I’m not a fan of the GEB browser automation framework for Groovy.  In fact I prefer to use just straight selenium with Groovy.

Getting up and going with Selenium in Groovy should be pretty easy.

If you’re using Intellij here’s what you would do:

  1. Download the Selenium standalone server jar  & the Selenium Java jar
  2. Create a new Groovy project in Intellij
  3. In the new Intellij Groovy Project, click File |  Project Structure
  4. Click On Libraries
  5. Click the + Sign and select where you downloaded the Selenium standalone server jar file
  6. Repeat step 5 and point to the Selenium Java Jar.

That’s it.  At this point you should be able to create a new groovy file and do your regular imports, like:

import org.openqa.selenium.WebDriver;
import org.openqa.selenium.firefox.FirefoxDriver;

Instantiating the Driver is just like in Java:

WebDriver ffBrowser = new FirefoxDriver()
ffBrowser.get(“http://www.google.com”)

Why Use Groovy?

Well… for one thing you can use all those nice Java libraries… such as Sikuli.  Imagine you had a case where you want to do this web automation, but there’s one component that is behind a closed API (i.e. Flash) and you need to click a button in that element.  You can’t rely on Webdriver for that one bit of trickery… so you Use webdriver to launch the browser, click on elements it has access to and use Sikuli for finding visual reference on the screen when needed.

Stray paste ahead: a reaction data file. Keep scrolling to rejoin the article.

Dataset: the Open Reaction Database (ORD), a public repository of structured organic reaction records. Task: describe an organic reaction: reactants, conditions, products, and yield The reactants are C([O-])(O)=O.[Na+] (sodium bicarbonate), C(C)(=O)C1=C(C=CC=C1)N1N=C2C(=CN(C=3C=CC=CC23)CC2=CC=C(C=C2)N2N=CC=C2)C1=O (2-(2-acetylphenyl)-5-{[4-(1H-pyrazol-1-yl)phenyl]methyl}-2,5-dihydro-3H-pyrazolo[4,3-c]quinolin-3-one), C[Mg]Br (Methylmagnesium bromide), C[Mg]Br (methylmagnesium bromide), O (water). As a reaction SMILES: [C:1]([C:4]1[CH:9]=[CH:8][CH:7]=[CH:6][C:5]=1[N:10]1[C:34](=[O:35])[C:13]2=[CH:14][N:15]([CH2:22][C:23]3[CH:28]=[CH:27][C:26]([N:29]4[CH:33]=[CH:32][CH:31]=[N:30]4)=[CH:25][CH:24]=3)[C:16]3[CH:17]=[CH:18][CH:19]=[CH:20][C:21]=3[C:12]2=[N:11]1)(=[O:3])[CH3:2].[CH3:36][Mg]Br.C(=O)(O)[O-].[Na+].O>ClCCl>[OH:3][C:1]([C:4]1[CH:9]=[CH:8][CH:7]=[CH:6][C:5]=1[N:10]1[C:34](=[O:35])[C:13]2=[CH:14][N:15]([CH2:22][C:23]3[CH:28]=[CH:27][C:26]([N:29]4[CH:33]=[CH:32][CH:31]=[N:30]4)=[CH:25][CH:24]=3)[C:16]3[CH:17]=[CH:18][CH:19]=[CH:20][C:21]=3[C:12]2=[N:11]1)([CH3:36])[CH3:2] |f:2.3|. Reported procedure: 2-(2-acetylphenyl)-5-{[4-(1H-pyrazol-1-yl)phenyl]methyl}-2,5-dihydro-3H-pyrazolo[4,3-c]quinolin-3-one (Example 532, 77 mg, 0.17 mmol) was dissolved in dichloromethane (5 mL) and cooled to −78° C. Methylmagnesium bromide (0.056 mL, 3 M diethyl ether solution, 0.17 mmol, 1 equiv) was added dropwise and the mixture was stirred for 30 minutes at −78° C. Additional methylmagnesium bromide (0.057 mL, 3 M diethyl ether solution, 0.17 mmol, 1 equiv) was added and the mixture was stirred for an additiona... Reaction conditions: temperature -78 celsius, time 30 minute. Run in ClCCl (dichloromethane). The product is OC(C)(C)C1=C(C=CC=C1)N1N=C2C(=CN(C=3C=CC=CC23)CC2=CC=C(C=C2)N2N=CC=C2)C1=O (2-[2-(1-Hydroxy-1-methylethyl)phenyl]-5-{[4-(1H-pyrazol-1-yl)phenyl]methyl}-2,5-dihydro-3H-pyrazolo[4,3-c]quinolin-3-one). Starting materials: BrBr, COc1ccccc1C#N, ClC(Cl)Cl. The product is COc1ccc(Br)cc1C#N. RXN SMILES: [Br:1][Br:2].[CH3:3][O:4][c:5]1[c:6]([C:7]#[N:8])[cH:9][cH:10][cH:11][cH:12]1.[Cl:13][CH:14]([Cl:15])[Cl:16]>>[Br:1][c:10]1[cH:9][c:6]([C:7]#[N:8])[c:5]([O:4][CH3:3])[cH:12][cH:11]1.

Why Not Use GEB?

I have tried GEB on several occasions… I am not a fan, namely because of the poor dependency issues.  I’ve gone into greater detail on my frustration in previous posts.

Why Not Use JRuby with Watir?

Actually I think that’s a fine solution.  But it will limit your Ruby version to 1.9.3 (which is what JRuby uses.)  It also will be a problem with potential Sikuli issues… I’ve gotten it to work, but Sikui and JRuby definitely do not play as nice as Groovy and Sikuli.

How do I install Sikuli in Groovy?

Same way as before… in Intellij, we go to the Project Structure, click libraries and point to your Sikuli-java.jar file… to get that file, you have to download the Sikuli setup file from the Sikuli website, and then run the setup (choosing of course the Java checkboxes.)  This will create a the Sikuli-Java.jar file for you.

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